Summary: How to convert HTML pages with tables full of data into advanced tables
Version: 17 September 2005
Maintainer: Brooks Kelley
Discussion: ConvertTABLE-Talk
Note: Cookbook.ConvertHTML converts HTML to PmWiki markup "on the fly"


How can I make it easier to convert HTML pages with tables full of data into advanced tables?


I had this problem with AzRepeaters.Net. I needed to convert about 20 pages filled with tables of data into a PmWiki's advanced table markup

Currently, my solution is a Linux one using the Bash command line and not a PmWiki cookbook recipe.

So, I ran this command line on a bash console on the HTML pages I needed to convert....

linuxmachine> cat filecontainingtabledata.html | sed '/^$/d' |
sed 's/[ \t]*$//' | tr -d [:cntrl:] | tr -s [:blank:] |
sed 's/</\n</g' | sed 's#^<[Tt][Rr].*>#(:cellnr:)#g' |
sed 's#^<[Tt][Dd].*>#(:cell:)#g' |
sed -e :a -e 's/<[^>]*>//g;/</N;//ba' | tr -d [:cntrl:] |
sed 's/(:cell/\n(:cell/g' | grep "^(:cell" > data_in_pmwiki_markup.txt

Let me explain what is going on with this command line.

First, be very careful with the syntax. The symbol you see above " | " is the key on your keyboard just about the enter key. It creates a pipe that streams data from one command to another until you get a final output. In other words, it is a necessary part of the command string.

I start the stream by using cat filecontainingtabledata.html. I am doing this to illustrate that it is streaming the contents of an HTML page into a series of commands.

After creating the data stream, I then pipe it into sed to delete some empty lines and pipe into sed again to delete empty trailing spaces ( sed '/^$/d' | sed 's/[ \t]*$//' ).

Then it is piped into tr where I delete all the newlines and carriage returns ( tr -d [:cntrl:] ). After that, it is piped into tr again to squeeze out repeating blanks ( tr -s [:blank:] ).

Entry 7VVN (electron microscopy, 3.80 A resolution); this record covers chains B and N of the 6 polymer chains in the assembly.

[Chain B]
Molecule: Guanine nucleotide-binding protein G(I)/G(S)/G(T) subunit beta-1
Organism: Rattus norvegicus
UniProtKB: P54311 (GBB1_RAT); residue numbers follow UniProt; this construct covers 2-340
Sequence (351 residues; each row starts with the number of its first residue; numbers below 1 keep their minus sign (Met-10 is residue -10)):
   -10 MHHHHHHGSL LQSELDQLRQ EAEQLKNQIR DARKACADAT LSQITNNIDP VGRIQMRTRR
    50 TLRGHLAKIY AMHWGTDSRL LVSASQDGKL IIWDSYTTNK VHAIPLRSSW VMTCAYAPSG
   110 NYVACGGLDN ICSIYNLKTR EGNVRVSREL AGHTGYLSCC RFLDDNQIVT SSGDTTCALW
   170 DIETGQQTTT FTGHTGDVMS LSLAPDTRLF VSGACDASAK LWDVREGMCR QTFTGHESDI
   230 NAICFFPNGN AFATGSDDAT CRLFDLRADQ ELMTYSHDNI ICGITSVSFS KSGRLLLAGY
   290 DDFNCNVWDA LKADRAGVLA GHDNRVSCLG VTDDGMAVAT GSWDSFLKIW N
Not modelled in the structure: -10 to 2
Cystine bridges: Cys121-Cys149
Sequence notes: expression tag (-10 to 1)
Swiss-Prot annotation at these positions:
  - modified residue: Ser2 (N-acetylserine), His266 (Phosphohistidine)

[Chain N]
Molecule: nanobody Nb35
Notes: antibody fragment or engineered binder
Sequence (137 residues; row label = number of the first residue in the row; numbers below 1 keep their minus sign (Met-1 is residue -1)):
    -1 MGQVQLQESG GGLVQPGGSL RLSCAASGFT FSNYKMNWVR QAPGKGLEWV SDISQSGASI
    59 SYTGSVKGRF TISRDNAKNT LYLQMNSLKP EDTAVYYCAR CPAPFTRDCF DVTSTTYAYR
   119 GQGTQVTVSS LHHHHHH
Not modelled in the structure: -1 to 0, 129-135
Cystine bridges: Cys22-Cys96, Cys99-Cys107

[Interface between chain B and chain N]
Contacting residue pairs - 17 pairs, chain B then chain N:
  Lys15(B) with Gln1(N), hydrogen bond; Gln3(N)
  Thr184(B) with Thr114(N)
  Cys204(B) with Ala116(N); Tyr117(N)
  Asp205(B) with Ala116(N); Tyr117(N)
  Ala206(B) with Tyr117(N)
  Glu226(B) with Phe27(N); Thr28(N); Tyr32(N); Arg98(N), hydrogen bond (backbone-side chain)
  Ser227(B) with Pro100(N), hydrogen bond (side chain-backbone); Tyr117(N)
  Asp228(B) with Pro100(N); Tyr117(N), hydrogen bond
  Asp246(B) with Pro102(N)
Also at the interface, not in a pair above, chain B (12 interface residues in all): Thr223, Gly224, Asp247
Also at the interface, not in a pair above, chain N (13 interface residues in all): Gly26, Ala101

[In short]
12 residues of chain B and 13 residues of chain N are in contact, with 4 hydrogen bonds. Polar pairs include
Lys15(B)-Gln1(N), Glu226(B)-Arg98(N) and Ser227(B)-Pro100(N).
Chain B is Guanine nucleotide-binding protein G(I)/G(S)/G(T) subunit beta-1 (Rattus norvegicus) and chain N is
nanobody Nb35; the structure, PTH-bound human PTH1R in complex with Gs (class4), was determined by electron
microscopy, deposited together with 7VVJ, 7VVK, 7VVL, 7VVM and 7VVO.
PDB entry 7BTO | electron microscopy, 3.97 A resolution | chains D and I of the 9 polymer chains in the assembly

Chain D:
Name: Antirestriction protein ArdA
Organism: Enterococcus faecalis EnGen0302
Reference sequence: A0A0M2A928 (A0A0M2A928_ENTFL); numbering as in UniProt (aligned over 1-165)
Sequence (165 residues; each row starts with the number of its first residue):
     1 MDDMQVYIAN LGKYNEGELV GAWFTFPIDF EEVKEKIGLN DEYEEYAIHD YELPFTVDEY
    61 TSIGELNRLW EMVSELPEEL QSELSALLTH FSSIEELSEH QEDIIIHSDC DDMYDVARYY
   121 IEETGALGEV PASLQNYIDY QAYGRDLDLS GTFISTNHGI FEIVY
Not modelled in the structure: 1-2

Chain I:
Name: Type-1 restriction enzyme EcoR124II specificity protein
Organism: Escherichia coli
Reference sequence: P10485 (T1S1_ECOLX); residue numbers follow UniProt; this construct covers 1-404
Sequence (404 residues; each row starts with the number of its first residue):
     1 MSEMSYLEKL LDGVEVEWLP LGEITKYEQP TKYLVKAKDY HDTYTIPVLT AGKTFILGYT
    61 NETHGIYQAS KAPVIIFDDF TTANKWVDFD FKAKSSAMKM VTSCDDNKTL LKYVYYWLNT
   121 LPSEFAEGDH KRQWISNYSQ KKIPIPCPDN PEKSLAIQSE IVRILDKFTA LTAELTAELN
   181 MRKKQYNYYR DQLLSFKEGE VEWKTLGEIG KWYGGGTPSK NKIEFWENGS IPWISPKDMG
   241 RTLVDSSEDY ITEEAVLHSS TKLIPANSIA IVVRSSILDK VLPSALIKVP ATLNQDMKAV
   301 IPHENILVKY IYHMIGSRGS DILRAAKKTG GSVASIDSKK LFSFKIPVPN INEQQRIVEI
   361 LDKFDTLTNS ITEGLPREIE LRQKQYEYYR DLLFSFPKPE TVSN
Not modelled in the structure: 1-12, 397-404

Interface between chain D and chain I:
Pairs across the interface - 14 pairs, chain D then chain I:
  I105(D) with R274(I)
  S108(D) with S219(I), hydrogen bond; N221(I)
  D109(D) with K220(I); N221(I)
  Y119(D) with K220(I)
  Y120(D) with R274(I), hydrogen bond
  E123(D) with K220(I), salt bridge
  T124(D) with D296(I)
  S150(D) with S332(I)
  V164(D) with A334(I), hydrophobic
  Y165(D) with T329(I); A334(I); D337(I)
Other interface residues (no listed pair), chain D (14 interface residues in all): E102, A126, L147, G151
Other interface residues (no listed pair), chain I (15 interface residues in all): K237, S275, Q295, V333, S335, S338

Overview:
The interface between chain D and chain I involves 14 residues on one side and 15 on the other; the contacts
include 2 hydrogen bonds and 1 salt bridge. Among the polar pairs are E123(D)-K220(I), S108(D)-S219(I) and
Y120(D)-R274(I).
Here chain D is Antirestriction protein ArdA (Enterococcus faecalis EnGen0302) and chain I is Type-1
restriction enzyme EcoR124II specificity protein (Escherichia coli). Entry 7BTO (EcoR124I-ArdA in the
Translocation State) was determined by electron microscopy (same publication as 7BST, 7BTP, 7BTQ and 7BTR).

Then I pipe it into sed to get every < to begin a new line. This was the part that Patrick thought was clever. Anyway, it is done with sed 's/</\n</g'.

The reason it might be considered clever is that sed works on one line at a time. Even though a lot of data is being shipped thru the pipe, it still is parsed one line at a time.

This makes it easier to do line be line editing with a streaming editor like sed. And, as you will see later, I use it to do little but important tricks as the data streams thru each pipe.

Then I pipe it again into sed and convert every <tr> into (:cellnr:) and pipe it into sed again and covert every <td> into (:cell:) with sed 's#^<[Tt][Rr].*>#(:cellnr:)#g'=] and then sed 's#^<[Tt][Dd].*>#(:cell:)#g' .

O.K., now that is done, we can pipe it again into sed to remove all the HTML tags with sed -e :a -e 's/<[^>]*>//g;/</N;//ba'.

Then, I want to run everything together as one line. You may see why in a moment. I continue piping and use tr -d [:cntrl:] to do this step.

Now that everything is together. I can pipe it into the next step and set up each occurence of (:cell to start a new line. I do that with sed 's/(:cell/\n(:cell/g'.

Now, I finally pipe it for the last time where I just grep for for every line that starts with (:cell and use > to redirect the output into a file called data_in_pmwiki_markup.txt.

I then edited it in a text editor. I know that Patrick talked about making this into a another PmWiki recipe since most of the cookbook is that. But this will give you a start until that is done.

Neat Little Add On to make it work better

By the way, in case you do run this script, you will find that you create an extra (:cell:) just after the (:cellnr:). The way to get rid of that extra (:cell:) is to add this to the script by piping the stream into the commands tr -d [:cntrl:] | sed 's/(:cellnr:) (:cell:)/(:cellnr:)/g' | sed 's/(:cell/\n(:cell/g'.

You will have to adjust the spacing of the blanks in sed 's/(:cellnr:) (:cell:)/(:cellnr:)/g' to get it to delete the extra (:cell:).

Caveat and work around!

My script does remove HTML tags that you might want to include in the final data. I had that problem too. I adjusted the script with a sed command that took advantage of the fact that every tag has its own line.

This means you can change tags like <A HREF= to [[ Then on the next to final command, you can change the final bit of the tag left over of > to ]] .

I had to do this also because AzRepeater.Net has links showing where repeaters are on a map.

Notes and Comments

''The newest the latest. And please don't forget to end by date and name. Thanks)


date of publication : 2005-09-02 : name of the cookbook - version 00007

  • This recipe was last tested on PmWiki version:
  • This recipe requires at least PmWiki version: and (any other recipes)

See Also


Brooks Kelley 17 September 2005


See discussion at ConvertTABLE-Talk

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